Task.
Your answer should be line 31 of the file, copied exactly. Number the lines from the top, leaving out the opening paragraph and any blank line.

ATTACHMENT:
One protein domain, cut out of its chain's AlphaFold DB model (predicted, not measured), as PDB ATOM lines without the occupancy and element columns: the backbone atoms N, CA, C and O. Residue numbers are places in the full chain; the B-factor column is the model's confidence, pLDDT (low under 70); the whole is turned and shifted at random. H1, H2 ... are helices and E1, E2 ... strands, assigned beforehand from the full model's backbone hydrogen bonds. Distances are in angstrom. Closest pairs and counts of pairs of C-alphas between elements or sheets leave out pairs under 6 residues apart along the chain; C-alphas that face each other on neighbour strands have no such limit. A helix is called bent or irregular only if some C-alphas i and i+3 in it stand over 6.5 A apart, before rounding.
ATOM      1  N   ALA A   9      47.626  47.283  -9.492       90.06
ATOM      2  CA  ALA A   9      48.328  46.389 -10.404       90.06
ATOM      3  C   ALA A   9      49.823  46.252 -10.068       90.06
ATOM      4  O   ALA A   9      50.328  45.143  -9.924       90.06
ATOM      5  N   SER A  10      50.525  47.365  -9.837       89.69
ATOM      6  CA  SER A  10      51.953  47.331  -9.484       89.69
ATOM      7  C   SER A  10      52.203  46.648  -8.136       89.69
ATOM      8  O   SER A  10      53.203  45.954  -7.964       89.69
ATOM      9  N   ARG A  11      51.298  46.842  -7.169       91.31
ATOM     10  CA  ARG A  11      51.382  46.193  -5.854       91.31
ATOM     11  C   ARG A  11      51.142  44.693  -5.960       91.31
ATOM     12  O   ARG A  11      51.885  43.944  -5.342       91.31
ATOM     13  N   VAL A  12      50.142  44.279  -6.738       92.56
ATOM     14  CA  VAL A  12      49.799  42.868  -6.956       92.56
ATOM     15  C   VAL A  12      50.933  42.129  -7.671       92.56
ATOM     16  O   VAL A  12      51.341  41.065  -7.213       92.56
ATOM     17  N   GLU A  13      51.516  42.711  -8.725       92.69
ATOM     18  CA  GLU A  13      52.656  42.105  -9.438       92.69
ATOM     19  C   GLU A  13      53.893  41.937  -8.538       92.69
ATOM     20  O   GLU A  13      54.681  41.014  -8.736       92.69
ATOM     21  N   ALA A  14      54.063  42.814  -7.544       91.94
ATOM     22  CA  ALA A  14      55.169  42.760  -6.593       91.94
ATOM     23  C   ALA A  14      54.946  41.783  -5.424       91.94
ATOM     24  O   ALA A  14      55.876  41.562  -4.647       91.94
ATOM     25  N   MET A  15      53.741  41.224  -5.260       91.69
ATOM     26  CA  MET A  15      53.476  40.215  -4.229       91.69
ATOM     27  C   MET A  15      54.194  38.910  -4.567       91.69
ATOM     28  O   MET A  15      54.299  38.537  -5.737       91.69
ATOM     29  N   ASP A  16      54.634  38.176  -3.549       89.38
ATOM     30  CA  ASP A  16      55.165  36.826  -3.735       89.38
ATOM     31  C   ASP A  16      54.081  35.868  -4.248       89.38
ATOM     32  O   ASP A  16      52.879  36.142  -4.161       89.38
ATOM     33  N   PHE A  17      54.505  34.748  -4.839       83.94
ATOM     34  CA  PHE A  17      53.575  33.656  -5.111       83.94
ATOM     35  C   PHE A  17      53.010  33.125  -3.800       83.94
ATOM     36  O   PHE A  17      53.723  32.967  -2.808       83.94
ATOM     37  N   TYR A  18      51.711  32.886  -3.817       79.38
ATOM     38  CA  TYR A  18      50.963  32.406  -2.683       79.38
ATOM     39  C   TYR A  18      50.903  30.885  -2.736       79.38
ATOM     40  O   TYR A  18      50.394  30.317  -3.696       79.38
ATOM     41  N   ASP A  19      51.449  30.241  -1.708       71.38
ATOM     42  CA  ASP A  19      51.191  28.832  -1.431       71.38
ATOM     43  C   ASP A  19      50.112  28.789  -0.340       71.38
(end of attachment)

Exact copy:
ATOM     31  C   ASP A  16      54.081  35.868  -4.248       89.38